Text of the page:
On 1st April, 1973, the Government of India launched ‘Project Tiger’ for the protection and conservation of the rapidly dwindling tiger population. Kailash Sankhala, the first Director, set forth on the guiding principle for Project Tiger.
Do nothing (to the forest) and allow little to be done.
On visiting TISS (Tata Institute of Social Sciences) as part of a combined faculty group conducting a career guidance workshop, I remember reading a commemorative plaque there. The words that stayed with me were..
The end of social service is to end social service
Dr. William Osler, the father of modern medicine, and a pioneer medical educator, was being counter-intuitive when he said..
One of the first duties of the physician is to educate the masses not to take medicine.
The fields differ, but the approach underlying the words, the awareness they all show is that of intervening in a self-organising system.
In order to save tigers, the action-oriented saviour may have adopted a gung-ho approach. A slew of measures and directives. Sankhala knew that intervention was the problem in the first place. The ecological balance of tiger habitats had been disturbed due to deliberate and inadvertent actions of human actors. What was needed was for the habitat to be left alone so that it regains its natural balance and harmony.
Of course, to leave things alone is very difficult prescription to follow, but the wise recognize its importance in dealing with a self-organising system. The forest is a self-organising system.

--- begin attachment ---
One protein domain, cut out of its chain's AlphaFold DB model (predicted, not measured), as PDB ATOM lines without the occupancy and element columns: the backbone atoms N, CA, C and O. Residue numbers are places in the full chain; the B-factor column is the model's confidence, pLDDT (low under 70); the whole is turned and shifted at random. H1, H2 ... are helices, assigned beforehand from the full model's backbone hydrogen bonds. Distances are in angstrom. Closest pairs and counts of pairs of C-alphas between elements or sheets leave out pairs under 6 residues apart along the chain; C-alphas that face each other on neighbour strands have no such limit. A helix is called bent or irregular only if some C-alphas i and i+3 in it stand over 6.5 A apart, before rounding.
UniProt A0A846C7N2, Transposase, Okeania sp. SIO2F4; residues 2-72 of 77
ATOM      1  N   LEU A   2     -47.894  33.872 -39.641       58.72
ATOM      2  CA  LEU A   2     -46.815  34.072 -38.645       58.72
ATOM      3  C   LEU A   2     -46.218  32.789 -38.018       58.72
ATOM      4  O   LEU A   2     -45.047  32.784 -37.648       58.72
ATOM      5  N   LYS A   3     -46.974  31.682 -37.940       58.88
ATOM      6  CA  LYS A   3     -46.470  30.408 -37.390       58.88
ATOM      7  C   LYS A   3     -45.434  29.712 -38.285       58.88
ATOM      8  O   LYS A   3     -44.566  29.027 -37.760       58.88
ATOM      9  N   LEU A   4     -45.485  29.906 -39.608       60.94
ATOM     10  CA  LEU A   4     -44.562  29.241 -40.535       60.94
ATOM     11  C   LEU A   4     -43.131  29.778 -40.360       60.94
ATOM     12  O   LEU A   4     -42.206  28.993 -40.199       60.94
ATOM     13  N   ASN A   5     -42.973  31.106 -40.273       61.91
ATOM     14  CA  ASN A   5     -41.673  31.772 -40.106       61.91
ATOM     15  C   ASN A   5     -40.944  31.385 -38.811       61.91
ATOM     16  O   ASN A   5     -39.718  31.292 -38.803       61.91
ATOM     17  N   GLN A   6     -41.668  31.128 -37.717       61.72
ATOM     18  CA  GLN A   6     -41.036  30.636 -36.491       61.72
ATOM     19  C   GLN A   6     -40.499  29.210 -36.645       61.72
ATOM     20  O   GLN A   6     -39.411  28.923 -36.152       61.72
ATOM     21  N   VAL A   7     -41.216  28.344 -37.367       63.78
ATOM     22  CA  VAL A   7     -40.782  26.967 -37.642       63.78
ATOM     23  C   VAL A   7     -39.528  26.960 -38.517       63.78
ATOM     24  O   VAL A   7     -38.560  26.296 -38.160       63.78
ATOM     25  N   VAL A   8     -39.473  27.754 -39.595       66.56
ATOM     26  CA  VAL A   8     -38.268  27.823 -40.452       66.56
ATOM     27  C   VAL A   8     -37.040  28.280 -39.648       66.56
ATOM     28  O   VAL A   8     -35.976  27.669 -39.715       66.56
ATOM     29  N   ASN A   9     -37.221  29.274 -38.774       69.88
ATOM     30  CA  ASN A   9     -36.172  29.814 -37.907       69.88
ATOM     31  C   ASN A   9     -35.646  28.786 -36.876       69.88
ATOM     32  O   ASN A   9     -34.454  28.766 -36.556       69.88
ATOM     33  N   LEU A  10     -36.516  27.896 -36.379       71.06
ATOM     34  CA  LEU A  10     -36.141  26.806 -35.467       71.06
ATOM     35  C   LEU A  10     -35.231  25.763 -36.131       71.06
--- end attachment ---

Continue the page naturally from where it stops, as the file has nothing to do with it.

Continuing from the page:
The ideals that inform and guide TISS rest upon a crucial insight. Social service as a specialised sphere in society is an anomaly of sorts! A society in complete harmony with itself will experience social work in the very flow of its daily life. People and institutions will be committed to social welfare as an intrinsic aspect of their being. They won’t be required to specifically create a world of specialised agencies that address the task from the outside. All too often, such a world of helping institutions create and sustain the need for help instead of addressing root-causes. They resolve the problem temporarily, instead of dissolving it for once and forever.
A society in complete harmony is a self-organising system.
And so is the human body.
The human body heals itself as most self-organising systems do. The availability of medicines as intervention makes doctors prescription-happy. They too want to be the action-oriented saviour. Experienced doctors tap into the rhythm of each individual’s self-organising system – they understand structure, process, and flow. When they prescribe medicine, they have done their homework.
William Osler’s advice is to bring doctors and patients on the same side. Osler wants both doctors and patients to cultivate the ability to leverage the self-healing properties of the human body. He is not asking them to throw away the meds. He is making a case for their mindful use. As things stand, we know that the advice has been ignored. Pharma companies represent the world of specialised agencies that I referred to earlier. And Osler’s advice is at odds with their business imperative.
There are many self-organising systems all around us. Leaders and decision-makers in these systems show a bias for action in dealing with all kinds of problems. More often than not, their action runs counter to the self-organising aspect of the system. And it is destined to fail and create its own problems. The response of these leaders? More intervention and increasing the scale, scope and impact. The result? A bigger problem that spirals out of control!